Our customer base has changed a lot since launching. We began with mainly women aged between 21-40. Our customer base have a strong interest in Irish sport, Irish Culture and Irish life. They have a very strong sense of place and pride in club & county in that order of preference.

However we are now selling mainly to men from the ages of 21-50, which is very often the first time dad trying to get his son coloured up in his county kit before the wife does! Our customer base are uncles, fathers and grandfathers. Sharing and passing down their traditions to their wee ones. Our customers in Ireland are especially excited to be sending our gifts abroad to young family members now having offsprings. If the messages we write on the greeting cards is anything to go by it’s in this order of preference.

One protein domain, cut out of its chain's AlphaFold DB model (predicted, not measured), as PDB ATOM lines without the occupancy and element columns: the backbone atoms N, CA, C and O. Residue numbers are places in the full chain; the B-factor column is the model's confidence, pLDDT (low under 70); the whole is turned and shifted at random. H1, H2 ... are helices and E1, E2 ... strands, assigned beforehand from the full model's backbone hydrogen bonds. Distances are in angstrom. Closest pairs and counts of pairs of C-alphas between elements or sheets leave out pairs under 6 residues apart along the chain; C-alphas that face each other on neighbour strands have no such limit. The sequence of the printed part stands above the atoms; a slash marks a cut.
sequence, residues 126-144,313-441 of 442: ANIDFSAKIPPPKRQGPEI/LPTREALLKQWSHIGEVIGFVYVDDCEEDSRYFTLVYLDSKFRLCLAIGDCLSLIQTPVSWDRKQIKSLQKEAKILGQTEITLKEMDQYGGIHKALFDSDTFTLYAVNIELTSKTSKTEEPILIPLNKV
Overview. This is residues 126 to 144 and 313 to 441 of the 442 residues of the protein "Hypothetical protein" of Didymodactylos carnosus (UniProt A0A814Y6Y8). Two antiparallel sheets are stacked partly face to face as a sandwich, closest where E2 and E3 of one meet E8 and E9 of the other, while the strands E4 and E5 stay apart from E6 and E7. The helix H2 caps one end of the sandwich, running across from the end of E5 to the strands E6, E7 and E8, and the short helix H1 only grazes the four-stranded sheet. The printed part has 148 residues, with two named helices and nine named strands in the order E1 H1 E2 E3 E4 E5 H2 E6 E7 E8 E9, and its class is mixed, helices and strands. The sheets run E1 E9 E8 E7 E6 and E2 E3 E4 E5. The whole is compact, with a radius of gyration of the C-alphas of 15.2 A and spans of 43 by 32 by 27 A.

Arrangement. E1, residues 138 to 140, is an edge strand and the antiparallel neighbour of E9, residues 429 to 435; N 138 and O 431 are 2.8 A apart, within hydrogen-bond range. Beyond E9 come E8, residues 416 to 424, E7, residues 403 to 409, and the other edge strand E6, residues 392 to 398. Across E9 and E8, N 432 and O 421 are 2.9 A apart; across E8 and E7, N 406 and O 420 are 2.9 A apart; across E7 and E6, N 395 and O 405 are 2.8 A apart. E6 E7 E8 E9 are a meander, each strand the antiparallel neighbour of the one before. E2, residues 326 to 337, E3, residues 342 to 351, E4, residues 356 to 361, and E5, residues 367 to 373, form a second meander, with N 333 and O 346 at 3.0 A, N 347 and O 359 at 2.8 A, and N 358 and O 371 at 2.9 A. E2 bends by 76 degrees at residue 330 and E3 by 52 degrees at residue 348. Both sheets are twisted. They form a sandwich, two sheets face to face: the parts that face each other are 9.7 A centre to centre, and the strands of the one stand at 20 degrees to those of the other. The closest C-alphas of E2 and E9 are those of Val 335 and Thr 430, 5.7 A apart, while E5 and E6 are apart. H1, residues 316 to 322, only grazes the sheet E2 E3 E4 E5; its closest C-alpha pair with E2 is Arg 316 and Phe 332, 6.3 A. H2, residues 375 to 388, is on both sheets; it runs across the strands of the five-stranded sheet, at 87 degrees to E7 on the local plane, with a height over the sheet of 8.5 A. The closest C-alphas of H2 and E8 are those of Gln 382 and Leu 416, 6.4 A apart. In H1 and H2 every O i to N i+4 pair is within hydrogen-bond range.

1. We love you, get home soon.
  2. Don’t forget where you came from!
  3. Hope you play better than your Dad does.

It can be really heart breaking for customers and we’ve often had tears down the phone from Irish mammies who haven’t seen grand kids yet or are missing their kids or siblings. They tell me that the Dublin Kit will be stuck in with a box of Tayto and a bar of Cadbury’s chocolate. I certainly didn’t think I’d be setting up a business in the early stages of a recession and I certainly didn’t think I’d see a growth in sales from new Irish emigrants. However, we’ve weathered the storm better than many other small businesses and I just hope it’s the good products, personal service & Irish Mammy therapy sessions we offer down the phone or through email.

Check out the website, Facebook page and Twitter page for more information.